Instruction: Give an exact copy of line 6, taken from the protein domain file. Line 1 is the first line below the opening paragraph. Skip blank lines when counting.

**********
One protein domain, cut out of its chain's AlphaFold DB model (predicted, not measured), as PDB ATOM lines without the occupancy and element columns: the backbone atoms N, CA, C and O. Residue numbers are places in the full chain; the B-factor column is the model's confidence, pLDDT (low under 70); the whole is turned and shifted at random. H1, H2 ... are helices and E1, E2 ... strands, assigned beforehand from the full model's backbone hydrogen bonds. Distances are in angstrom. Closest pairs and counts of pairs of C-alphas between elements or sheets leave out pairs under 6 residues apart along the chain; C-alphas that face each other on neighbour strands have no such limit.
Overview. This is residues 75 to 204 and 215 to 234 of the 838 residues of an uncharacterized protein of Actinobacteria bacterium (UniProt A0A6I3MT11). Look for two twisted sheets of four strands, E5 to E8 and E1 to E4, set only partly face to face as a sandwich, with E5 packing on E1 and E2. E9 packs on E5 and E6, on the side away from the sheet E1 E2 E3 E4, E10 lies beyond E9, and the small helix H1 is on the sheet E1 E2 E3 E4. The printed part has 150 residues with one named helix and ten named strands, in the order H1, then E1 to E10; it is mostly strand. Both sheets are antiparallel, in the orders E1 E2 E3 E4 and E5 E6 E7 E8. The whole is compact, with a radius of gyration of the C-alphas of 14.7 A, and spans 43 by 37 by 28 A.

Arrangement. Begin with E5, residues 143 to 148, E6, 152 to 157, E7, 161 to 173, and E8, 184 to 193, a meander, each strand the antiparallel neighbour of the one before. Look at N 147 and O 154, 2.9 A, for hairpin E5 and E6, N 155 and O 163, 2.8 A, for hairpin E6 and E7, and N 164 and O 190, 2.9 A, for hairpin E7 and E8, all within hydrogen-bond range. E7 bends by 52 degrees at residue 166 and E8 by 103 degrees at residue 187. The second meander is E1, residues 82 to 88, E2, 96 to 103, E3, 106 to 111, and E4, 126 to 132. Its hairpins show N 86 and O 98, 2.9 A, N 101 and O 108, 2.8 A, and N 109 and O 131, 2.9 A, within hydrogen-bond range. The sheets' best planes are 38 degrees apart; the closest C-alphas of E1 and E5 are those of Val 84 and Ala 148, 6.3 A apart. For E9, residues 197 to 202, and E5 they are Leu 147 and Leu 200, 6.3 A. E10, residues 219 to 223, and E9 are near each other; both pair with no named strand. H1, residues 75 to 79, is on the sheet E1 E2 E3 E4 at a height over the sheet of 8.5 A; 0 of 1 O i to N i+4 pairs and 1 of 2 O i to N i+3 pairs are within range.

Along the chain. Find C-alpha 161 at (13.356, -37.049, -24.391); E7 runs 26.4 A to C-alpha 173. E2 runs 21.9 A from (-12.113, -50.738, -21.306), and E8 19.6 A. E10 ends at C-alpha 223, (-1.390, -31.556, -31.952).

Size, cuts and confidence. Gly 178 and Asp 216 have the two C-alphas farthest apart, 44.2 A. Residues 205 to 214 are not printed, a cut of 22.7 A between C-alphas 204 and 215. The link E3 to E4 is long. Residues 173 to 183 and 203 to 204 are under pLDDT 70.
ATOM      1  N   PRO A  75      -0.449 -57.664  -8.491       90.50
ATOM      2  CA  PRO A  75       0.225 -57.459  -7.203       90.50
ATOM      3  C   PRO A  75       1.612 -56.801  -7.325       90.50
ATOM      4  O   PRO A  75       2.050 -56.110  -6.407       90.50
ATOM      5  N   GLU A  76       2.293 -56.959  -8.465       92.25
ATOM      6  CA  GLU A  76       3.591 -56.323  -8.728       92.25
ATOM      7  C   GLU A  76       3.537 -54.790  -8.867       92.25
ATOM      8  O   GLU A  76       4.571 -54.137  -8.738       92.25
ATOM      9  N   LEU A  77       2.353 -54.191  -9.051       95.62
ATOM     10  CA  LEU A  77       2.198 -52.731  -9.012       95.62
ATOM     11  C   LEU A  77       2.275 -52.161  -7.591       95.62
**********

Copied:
ATOM      2  CA  PRO A  75       0.225 -57.459  -7.203       90.50